When we saw the first fresh green olives appearing on market stalls in the middle of September, we couldn’t resist buying some.
As the olive season has gone on, we have bought and hand picked a variety of fresh olives, which have changed as the months go by and the olives transform from green to black.
After the initial early season verdant green olives, we moved onto some slightly larger and mellower green olives we came across at another local market in October.
A few weeks later we stumbled upon the first of the black olives we had seen on the markets. We were drawn in by the deep purple hue of these olives, and of course bought some.
With all of these olives, we prepared them by first cutting slits in them, and then leaving them soaking in a brine solution, with a variety of aromatics including garlic and chilli. Then we simply left them for nature to do its work!
In January, just when we thought that our olive preparation days were over until next season,we noticed vast numbers of olive trees in the countryside still displaying perfectly ripe black olives, ready to be hand picked. These were noticeably riper than our first batch of green olives and exuding a purple juice far less bitter than the early season olives. We wanted to retain their colour as much as possible, so opted for trying a dry salt cure. Once they had lost their bitterness and gained their wrinkles, we rinsed them off and marinated them in some of our favourite local olive oil, lemon rind and oregano.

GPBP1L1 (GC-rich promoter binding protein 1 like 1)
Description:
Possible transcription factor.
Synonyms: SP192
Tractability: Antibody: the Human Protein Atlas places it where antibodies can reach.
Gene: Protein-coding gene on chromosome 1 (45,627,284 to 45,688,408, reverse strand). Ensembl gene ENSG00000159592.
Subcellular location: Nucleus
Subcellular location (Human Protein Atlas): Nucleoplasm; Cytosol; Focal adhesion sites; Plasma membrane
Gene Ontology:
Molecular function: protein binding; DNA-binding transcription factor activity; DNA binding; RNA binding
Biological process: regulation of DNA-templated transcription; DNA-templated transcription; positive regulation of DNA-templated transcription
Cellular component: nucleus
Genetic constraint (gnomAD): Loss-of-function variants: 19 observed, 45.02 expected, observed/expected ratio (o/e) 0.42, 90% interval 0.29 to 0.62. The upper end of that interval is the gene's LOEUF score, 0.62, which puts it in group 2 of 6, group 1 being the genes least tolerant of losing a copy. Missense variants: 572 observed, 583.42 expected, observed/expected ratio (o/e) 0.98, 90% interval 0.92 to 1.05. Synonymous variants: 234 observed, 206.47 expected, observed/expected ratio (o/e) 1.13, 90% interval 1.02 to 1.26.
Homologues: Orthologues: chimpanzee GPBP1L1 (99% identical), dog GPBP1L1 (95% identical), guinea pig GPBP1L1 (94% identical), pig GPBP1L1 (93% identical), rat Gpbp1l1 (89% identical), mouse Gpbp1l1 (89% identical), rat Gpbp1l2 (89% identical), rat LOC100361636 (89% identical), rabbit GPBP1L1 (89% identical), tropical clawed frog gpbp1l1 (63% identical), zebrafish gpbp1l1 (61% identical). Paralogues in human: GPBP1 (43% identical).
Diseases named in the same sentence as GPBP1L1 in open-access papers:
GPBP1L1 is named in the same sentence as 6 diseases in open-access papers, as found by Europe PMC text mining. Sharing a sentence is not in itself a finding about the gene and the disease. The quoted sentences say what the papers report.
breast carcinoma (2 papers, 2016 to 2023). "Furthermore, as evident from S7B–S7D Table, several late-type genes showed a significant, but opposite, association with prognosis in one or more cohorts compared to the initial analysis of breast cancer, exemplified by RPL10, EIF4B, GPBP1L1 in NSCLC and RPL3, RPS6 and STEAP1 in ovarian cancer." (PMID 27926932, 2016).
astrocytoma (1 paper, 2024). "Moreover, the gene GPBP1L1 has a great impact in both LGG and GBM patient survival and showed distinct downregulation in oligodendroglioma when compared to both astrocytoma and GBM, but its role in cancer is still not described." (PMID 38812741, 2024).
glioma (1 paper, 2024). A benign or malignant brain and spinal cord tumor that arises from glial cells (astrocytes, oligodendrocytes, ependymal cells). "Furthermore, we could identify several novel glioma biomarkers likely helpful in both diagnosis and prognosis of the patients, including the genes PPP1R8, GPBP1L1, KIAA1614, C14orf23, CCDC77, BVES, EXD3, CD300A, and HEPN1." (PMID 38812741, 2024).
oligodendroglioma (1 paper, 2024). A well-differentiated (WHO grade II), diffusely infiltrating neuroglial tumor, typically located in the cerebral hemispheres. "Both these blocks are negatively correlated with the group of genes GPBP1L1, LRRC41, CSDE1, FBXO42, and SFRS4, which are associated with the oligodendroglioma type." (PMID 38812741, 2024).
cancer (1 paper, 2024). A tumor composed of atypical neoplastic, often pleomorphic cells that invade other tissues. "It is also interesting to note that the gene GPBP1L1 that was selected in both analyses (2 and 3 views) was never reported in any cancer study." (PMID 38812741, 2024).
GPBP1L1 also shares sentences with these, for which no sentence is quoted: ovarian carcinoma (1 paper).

There was a marked difference in the time it took all of our olives to lose their bitterness and become enjoyable to eat, the youngest green olives we first brined taking far longer than the larger green or black olives we bought later. All of them have taken on their own unique colour, texture and flavour, and all of them are delicious!